This is the first non-fiction book that I’m reviewing. I’ll generally be sticking to fiction, but every now and again, you’ll find something else here. That’s life. I review what I read.
For a non-fiction book, this was quite an enjoyable read. I read it on my Kindle, but according to Amazon, the paperback is 224 page. I went through it in under 24 hours (including the acknowledgements). So, it clearly held my attention and, while not a page-turner in the sense of a thrilling mystery or action-packed novel, I was obviously turning the pages… quickly.
I figured this would happen, since Ms. Alkon’s writing voice is, in my opinion, hilarious. It’s not that she says things I don’t think, it’s more that she does… in an ad absurdum kind of way. Or, she’ll say the glaringly obvious things I’ve really wanted to say, but couldn’t quite put into words. I knew this from her blog. This is probably why I picked up this particular non-fiction book in the first place.
As to content, it is clear, understandable, informative, and allows for fact checking (I’m a nerd, I love foot/end notes, deal with it). It also presents stuff we all know along with stuff we probably don’t – without making me feel like an idiot. Information is often presented with story-like examples, which makes it both readable and interesting to those of us who tend to prefer a good story to a good college textbook.
Since Ms. Alkon’s skin is apparently made from adamantium, she does things to annoying people most of us would only dream of. This is amusing in its own right. (For those of you familiar with the Dresden Files series, I tend to think Ms. Alkon is what you’d get if Dresden had been created as a female non-wizard character – just replace the Blue Beetle with a Pink Rambler.)
I would recommend this book for anyone who’s ever been annoyed to tears (or long venting sessions) by people being rude. Anyone who enjoyed the Grrr! columns (by Mike Straka) from about 6-7 years ago would enjoy this book, as would most people who enjoy the Dresden Files.
I would argue that this would be a good gift for many teenagers – not because I think they are rude, but because I think many want to improve the world they live in, but don’t quite know how, and this book gives everyday examples. Also, it is my experience that many teenagers enjoy snarky humor.
I would suggest this to anyone who wonders how to make the world a nicer, better place. (Oh yeah, to people in psychology and stuff like that, too).
There are rude people everywhere. They seem to be multiplying in a way that would put rabbits to shame. It appears to be getting worse. Unfortunately, research suggests that most of us tend to behave better when people (we know and care about – like our moms) are watching or might be watching. Society is big enough that we don’t feel that way anymore because, face it, most of us don’t even know all our neighbors.
That doesn’t mean we have to roll over like submissive puppies and let rude people run the show.
What I liked:
- It was clearly written (plain English without big fancy terms) and not condescending.
- It was funny.
- While showing frustration with things (like slow police response, for instance), the author acknowledges the realities of life (for instance, that police can’t be everywhere and have to prioritize, so maybe her stolen car will be punted so they can do a murder investigation). In short, the book is neither utopian nor unrealistic. There’s full acknowledgement that nobody is perfect, but doesn’t leave that as an excuse to not try.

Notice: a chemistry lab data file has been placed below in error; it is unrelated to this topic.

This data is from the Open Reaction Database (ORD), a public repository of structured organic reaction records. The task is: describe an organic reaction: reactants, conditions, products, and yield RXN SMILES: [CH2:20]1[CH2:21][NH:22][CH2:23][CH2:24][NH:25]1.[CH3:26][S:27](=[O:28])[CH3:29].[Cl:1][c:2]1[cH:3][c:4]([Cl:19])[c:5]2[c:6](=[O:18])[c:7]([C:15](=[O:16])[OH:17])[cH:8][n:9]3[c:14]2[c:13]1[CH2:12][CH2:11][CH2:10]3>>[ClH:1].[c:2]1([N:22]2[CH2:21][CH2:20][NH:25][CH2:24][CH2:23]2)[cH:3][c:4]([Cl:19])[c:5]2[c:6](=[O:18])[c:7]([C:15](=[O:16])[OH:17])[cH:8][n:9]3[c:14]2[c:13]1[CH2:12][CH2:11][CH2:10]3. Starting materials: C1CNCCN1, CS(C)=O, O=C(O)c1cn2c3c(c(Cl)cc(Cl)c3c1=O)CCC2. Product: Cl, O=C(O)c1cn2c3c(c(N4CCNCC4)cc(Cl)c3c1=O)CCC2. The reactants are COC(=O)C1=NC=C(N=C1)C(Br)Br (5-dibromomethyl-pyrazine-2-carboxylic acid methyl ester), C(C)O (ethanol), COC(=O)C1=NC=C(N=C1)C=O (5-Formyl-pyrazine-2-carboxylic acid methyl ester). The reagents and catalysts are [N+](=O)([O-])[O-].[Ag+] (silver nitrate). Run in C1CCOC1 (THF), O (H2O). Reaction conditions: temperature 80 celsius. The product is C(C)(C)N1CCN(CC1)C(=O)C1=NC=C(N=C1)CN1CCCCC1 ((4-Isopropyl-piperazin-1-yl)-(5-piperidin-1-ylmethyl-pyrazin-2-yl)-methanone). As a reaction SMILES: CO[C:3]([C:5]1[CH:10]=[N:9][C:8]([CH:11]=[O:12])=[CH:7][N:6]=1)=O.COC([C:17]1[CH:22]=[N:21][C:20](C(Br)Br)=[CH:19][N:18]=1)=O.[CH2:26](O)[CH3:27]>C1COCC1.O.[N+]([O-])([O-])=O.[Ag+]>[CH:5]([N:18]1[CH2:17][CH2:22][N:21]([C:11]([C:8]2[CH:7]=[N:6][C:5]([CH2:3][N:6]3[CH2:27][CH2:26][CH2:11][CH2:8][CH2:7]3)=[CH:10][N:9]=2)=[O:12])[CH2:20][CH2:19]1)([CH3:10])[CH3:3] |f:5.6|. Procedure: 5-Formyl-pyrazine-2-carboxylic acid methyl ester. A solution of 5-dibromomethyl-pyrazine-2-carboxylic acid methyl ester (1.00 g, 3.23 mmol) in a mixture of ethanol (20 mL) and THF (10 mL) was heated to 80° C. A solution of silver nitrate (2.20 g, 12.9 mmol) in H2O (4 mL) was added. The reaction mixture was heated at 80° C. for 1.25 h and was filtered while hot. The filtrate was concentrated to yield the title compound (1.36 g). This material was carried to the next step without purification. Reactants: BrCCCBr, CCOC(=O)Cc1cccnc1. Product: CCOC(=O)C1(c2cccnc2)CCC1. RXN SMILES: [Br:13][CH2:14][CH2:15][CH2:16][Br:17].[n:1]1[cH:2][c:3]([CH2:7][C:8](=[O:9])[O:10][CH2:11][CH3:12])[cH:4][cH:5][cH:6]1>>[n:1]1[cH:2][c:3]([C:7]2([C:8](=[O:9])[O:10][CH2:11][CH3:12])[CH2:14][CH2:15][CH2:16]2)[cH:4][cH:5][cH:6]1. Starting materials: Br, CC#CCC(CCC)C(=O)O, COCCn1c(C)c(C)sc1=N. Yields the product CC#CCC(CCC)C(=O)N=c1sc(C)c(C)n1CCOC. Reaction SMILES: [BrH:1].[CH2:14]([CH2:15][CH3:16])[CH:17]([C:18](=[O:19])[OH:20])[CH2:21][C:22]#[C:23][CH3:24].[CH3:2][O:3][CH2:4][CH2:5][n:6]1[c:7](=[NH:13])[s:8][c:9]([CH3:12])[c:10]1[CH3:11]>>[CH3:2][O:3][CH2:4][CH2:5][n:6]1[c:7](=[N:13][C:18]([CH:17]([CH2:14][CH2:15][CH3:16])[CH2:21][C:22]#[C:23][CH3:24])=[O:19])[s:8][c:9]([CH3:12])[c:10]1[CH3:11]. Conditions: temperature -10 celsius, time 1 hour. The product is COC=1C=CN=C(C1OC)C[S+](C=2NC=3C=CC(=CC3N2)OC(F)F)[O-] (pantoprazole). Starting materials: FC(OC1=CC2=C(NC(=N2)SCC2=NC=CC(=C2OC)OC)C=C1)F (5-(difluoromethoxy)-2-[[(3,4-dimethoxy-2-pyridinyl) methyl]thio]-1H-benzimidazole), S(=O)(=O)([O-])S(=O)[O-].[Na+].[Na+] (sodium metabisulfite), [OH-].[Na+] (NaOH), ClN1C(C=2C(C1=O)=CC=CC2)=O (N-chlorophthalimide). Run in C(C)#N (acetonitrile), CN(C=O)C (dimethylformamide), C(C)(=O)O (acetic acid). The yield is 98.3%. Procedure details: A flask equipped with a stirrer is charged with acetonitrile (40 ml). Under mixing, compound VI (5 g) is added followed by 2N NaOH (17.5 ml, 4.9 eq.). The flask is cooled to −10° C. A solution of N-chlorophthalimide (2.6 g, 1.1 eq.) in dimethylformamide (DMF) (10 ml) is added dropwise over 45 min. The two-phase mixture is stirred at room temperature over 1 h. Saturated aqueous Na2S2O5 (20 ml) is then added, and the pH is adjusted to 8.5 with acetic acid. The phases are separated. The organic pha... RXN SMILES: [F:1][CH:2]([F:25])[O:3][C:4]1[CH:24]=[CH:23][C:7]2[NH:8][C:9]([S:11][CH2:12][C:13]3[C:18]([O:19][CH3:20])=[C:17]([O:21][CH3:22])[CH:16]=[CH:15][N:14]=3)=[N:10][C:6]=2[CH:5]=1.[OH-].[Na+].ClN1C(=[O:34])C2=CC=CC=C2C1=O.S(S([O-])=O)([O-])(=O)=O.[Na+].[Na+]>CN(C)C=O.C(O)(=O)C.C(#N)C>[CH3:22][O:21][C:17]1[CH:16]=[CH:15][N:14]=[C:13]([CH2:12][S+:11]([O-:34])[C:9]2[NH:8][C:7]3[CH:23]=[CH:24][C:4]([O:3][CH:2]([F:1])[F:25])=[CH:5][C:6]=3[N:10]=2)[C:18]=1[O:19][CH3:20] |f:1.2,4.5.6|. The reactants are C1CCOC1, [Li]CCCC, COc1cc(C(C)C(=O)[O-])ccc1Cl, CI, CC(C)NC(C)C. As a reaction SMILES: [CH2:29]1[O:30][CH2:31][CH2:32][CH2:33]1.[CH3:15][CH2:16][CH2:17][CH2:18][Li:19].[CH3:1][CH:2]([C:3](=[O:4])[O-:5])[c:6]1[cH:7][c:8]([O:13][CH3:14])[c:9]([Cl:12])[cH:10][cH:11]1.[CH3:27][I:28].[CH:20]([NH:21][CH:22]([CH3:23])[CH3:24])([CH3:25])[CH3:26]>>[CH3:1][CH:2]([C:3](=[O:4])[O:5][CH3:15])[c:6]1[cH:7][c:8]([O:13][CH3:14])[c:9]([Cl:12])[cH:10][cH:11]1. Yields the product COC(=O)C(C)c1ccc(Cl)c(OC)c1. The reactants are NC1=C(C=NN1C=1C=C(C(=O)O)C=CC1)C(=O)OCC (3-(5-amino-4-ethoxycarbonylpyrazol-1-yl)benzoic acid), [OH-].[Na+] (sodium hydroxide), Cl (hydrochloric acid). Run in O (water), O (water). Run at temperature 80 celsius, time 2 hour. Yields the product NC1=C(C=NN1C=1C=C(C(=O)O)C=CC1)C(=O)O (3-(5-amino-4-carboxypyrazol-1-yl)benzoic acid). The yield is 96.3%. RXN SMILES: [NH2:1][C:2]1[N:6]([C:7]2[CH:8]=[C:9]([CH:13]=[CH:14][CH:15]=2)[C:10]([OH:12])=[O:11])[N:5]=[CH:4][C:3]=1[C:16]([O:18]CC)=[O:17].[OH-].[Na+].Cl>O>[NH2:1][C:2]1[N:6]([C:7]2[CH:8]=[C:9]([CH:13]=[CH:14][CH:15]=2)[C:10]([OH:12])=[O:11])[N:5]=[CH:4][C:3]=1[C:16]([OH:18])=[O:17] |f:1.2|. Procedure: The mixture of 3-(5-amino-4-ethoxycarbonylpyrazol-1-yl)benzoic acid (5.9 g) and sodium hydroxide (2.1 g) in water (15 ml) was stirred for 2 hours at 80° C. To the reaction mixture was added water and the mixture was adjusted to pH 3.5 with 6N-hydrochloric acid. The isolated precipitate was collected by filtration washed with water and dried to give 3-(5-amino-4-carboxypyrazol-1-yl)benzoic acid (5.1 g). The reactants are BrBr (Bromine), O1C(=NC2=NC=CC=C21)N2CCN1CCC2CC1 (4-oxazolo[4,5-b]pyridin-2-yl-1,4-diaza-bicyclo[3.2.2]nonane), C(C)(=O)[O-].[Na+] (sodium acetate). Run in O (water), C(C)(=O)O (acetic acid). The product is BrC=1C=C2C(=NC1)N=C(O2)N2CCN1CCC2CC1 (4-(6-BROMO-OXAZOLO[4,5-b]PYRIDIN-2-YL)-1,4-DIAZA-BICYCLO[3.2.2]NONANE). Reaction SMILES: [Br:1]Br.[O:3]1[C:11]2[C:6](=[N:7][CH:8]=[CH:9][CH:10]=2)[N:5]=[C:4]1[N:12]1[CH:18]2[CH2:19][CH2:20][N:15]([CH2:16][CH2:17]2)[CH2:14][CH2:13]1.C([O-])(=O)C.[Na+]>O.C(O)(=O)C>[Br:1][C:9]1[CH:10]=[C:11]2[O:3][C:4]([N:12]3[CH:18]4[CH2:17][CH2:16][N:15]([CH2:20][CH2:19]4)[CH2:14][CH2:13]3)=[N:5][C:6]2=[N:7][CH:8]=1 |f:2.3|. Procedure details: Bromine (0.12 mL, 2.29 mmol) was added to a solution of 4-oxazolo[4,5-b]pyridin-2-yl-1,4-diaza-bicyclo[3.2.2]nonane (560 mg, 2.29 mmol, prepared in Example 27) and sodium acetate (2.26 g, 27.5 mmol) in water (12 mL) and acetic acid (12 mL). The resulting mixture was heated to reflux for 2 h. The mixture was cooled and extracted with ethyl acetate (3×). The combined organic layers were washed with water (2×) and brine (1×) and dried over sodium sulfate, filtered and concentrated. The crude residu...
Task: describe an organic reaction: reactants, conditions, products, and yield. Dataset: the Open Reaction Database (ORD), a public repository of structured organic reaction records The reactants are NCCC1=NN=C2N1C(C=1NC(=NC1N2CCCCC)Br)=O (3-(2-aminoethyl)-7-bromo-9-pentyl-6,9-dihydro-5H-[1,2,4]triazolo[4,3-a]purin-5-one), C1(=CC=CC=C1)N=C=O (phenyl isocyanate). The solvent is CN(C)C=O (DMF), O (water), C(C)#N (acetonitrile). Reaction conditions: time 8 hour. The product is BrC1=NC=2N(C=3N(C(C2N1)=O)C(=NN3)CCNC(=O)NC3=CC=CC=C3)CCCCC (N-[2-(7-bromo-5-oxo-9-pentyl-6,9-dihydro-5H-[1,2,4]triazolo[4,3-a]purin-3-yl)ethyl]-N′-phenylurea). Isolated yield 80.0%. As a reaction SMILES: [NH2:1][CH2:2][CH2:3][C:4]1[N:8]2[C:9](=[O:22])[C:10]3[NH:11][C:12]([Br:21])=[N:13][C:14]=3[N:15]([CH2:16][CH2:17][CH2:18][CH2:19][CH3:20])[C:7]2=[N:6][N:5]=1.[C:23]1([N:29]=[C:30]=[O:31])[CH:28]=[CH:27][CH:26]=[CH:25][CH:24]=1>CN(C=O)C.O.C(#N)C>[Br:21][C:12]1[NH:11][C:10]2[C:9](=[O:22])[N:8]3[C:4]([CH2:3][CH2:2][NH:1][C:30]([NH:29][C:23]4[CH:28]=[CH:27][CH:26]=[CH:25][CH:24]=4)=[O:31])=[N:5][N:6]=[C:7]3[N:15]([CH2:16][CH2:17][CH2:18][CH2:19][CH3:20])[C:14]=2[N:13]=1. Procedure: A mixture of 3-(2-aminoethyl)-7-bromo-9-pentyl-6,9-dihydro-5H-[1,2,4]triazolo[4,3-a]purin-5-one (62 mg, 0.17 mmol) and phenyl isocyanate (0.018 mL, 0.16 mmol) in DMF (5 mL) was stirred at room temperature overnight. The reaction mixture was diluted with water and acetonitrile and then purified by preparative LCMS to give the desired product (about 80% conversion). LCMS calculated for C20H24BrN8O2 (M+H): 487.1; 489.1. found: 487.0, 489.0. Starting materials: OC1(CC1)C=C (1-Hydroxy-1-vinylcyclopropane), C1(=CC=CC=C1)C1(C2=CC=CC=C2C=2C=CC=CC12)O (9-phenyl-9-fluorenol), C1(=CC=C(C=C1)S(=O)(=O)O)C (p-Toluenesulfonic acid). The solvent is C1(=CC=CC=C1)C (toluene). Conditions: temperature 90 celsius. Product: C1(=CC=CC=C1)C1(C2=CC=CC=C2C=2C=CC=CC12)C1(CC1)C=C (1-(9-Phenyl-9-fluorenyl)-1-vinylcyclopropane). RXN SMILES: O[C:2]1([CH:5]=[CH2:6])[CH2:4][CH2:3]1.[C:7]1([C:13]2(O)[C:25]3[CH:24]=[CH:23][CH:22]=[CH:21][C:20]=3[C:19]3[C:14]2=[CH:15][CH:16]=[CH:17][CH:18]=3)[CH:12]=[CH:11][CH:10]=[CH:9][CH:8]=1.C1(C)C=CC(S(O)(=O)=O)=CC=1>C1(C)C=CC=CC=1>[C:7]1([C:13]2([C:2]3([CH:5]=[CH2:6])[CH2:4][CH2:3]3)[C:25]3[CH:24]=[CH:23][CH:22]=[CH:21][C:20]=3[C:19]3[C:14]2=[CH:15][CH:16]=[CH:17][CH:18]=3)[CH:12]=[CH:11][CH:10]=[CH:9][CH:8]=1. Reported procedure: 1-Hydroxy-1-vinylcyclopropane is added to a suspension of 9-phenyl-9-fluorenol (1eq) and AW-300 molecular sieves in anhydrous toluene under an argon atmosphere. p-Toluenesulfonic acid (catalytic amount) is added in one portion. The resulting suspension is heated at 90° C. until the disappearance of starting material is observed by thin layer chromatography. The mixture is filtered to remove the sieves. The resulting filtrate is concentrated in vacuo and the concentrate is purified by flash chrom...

- The author acknowledges that she is, on occasion, not on her best behavior. Again, not utopian, not condescending.
- The author acknowledges that not everyone is going to be in a place where they are going to want/be able to confront rude people, but encourages them to support any who do (or at least not support the rude people).
- The book gives ways to improve society (and research backing it) without confronting people.
- Because of much of the above, I found the book to be like a good vent session with a friend – served with a side of humor and a desert of hope.
- Some of the photos were priceless – and not because they were award-winning shots by a professional photographer.
- The author takes time to discuss what I will term “exemptions.” This would include people with special needs (e.g. autism, dementia, hearing loss), along with other special circumstances. Yet, she doesn’t condone blanket excuses for rude behavior.
What I didn’t like (a.k.a. things I would change if I could):
- I mentioned that I like end/foot notes. There were plenty, but due either to technology or my inability to use it, I had trouble going back and finding the place the end notes referred to. This is annoying, but probably not an issue with the hard copy version – or for those who actually know how to use all the buttons on their e-readers.
- It felt a little light in spots. There were some examples from different cultures, but I would have enjoyed ideas on how to incorporate some of those (or encourage them) here in the US. In particular, making it more acceptable to give very minor reprimands/suggestions to children out in public (without hearing, “HOW DARE YOU TELL MY CHILD NOT TO HANG FROM THE CHANDELIER? IT’S A PUBLIC HOTEL, NOT YOUR HOME!”). Apparently, there are places in the world where you might get away with statements such as, “Stop. That’s dangerous,” or, “Please don’t shout, it hurts my ears.” I would have at least liked some discussion on how or why those cultural differences came to be.
- There were some great-sounding websites, but as I was using an e-reader and not entirely familiar with it yet, I couldn’t quite dog-ear the page to go back and check them out later. So, I either need to learn how to do that electronically, or go back with pen and paper and write stuff down. Again, this is annoying, but not actually a problem with the book/subject/author/approach.